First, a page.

Lighting

Echelon Goes “All In” on Internet of Things (IoT), but will the Strategy Work?

With the announcement last week that Echelon has completed the sale of its Smart Grid Division, the company are now “All In” on the Industrial Internet of Things. This move to focus their efforts is in tune with others in Silicon Valley, such as the recently announced Paypal spinoff from eBay, driven through by Carl Icahn to increase shareholder value. Indeed Echelon’s need for a change in strategy is greater than most. Financial results over the last 4 years have been poor at best. Revenue dropped from $111.04 in 2010 to $86.16 in 2013. Net Income was $-31.31 in 2010 and $-17.61 in 2013. CEO Ron Sege said at the time of the grid business sale “…we believe we have reached a pivotal point in the future of our IIoT business. Ultimately, we believe that if we continue to invest in both businesses, we may not succeed in either.” I personally don’t disagree with that […]

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With the announcement last week that Echelon has completed the sale of its Smart Grid Division, the company are now “All In” on the Industrial Internet of Things.

This move to focus their efforts is in tune with others in Silicon Valley, such as the recently announced Paypal spinoff from eBay, driven through by Carl Icahn to increase shareholder value.

Indeed Echelon’s need for a change in strategy is greater than most. Financial results over the last 4 years have been poor at best. Revenue dropped from $111.04 in 2010 to $86.16 in 2013. Net Income was $-31.31 in 2010 and $-17.61 in 2013.

IMG_20140706_183127
CEO Ron Sege said at the time of the grid business sale “…we believe we have reached a pivotal point in the future of our IIoT business. Ultimately, we believe that if we continue to invest in both businesses, we may not succeed in either.” I personally don’t disagree with that statement.

As well as shedding the grid business to S&T AG for only approximately $4.9 million (after fees, expenses and restructuring charges are considered, Echelon expects the net benefit to be nominal), they have bought in a new experienced CTO, Sohrab Modi and acquired Lumewave, a manufacturer of networked controls and software platforms for outdoor lighting.

Sohrab Modi most recently served as vice president and CTO of Central Research and Development at FutureWei, a wholly owned US subsidiary of Huawei; so should bring a wealth of IoT experience. Interestingly Huawei purchased a UK company last month called Neul for $25m. Neul had been working with Huawei for nine months on narrow band cellular IoT.

The Lumewave acquisition, in itself looks like a shrewd move. Echelon already has an extensive streetlight networking business using its power-line carrier (PLC) technology; And with this acquisition they can now add wireless networking technology, based on the IEEE 802.15.4 standard. This is a huge plus for Echelon as it opens up the US market, where previously their PLC technology did not work as well as in Europe.

Where we see Echelon’s biggest opportunity is in using their experience with LonWorks (their protocol for building automation controls) and PLC to integrate outdoor lighting, indoor lighting, energy management and security on a common platform. They could become a key enabler of the Building Internet of Things (BIoT).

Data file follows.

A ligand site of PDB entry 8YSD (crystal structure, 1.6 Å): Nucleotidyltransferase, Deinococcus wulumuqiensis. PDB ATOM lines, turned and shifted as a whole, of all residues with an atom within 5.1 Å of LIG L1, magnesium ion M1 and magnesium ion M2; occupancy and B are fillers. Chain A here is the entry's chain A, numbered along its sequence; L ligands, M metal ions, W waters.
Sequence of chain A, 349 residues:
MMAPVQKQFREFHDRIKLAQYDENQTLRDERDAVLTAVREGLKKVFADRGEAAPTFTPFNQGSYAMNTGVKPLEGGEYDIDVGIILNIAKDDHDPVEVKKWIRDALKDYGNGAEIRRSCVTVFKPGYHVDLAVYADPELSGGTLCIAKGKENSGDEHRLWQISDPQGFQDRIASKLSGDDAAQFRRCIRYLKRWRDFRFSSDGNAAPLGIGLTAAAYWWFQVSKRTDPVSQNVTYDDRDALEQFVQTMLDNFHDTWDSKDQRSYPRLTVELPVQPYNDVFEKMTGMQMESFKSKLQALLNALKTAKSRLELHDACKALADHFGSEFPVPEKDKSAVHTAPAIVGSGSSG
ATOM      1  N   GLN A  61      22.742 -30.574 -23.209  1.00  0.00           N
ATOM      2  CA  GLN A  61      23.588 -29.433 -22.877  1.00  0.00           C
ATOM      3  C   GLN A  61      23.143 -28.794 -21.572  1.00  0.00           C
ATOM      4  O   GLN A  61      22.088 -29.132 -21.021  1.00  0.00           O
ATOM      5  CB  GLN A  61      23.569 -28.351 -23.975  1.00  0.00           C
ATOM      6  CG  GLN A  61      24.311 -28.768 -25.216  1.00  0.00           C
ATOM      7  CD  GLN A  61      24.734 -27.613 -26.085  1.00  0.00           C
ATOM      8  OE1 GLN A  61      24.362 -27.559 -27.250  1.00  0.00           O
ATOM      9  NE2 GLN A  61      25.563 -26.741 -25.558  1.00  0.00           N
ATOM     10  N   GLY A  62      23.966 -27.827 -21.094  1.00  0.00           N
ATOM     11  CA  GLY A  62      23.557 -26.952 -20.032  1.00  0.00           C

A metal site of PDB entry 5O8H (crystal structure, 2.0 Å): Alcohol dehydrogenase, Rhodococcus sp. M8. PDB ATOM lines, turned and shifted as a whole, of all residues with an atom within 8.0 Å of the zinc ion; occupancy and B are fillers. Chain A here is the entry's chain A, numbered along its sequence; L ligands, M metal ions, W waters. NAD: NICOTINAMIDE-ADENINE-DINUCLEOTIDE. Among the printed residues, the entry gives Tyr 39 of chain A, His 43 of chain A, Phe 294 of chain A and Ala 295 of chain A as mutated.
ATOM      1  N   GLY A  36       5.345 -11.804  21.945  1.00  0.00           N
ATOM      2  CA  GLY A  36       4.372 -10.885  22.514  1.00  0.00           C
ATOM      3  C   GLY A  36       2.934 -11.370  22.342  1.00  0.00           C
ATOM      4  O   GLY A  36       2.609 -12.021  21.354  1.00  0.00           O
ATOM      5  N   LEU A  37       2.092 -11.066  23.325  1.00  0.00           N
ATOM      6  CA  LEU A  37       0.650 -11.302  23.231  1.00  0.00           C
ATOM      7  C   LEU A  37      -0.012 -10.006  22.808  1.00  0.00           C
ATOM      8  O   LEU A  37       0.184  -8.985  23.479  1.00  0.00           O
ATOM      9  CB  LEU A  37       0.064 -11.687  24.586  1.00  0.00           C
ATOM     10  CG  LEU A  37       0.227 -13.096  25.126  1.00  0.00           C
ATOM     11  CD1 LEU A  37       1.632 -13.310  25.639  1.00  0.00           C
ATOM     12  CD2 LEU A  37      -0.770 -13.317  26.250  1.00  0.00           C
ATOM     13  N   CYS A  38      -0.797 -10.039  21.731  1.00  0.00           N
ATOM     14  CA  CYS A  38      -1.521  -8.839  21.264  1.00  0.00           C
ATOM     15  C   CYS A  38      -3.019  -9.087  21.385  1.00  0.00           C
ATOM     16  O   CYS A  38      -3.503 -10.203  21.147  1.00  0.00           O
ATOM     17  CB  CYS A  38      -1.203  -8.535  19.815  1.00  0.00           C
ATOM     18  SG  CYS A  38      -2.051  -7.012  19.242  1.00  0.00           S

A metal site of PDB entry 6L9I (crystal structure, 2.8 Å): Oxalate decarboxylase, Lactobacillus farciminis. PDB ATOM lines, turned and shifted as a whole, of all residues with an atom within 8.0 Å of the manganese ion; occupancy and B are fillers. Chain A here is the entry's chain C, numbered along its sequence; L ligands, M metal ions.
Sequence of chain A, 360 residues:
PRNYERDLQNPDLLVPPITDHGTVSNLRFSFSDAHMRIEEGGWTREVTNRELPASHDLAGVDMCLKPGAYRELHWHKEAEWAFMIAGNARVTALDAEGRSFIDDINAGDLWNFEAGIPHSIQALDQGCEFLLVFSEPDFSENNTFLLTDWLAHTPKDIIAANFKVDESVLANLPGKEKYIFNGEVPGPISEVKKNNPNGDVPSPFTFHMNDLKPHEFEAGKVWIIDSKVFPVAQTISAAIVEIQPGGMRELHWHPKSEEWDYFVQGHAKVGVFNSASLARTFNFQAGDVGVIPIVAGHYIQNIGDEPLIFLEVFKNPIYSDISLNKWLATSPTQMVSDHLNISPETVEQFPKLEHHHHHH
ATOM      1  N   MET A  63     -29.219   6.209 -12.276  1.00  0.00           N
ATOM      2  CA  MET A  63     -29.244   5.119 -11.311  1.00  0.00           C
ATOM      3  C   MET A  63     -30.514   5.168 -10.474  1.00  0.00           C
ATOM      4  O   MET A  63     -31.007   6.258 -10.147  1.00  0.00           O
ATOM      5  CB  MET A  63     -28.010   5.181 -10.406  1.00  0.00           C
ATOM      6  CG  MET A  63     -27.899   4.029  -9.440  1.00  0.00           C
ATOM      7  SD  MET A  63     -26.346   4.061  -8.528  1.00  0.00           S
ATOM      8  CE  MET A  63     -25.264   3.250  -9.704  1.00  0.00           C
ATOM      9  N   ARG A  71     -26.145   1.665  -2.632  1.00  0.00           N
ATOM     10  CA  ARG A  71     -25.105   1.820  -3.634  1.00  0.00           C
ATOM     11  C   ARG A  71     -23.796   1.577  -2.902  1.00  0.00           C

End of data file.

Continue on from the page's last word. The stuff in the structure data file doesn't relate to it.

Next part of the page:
As what seems like a precursor to this, earlier in the year Echelon announced a partnership with LED lighting company Xicato. Together they have been working on developing a central controller system to deliver low-voltage DC power to LED lights, along with PLC controls.

Such a configuration could become the backbone of a building management system or home automation network; and we have written about this concept on several occasions – The Convergence of LED Lighting and Wireless Control will help Deliver a Building Internet of Things (BIOT)

Sanjay Manney from Echelon describes the advantage of lighting as follows; “What makes this really attractive is that lights are virtually everywhere, and they already have (electrical) power to the light itself. This power can be used to run other electronic components and devices integrated into, or attached to, the networked LED lights… furthermore almost all the electronic components used for communication, control and sensors are also low-voltage components that can share the same power supply, reducing the component count and costs.”

The proof of concept developed by Echelon and Xicato uses power-line communication (PLC) over a low-voltage (DC) power grid. All the lights and other electronic devices in the area are powered from a single 48-V DC power supply, which in turn is powered by either a traditional AC mains power line or higher-voltage DC (380-V DC) distribution systems such as those used in data centers. The choice of 48 V for the power system is important because it’s the voltage level already used in power-over-Ethernet applications and is the standard for traditional phone systems.

Echelon’s focus on IoT was the necessary strategy to get the company back on track; and so far this strategy looks to be heading in the right direction. They will need to maintain this focus and also leverage their knowledge of PLC and Lonworks, if they are to compete with the myriad of cash rich companies that are already playing in this space.

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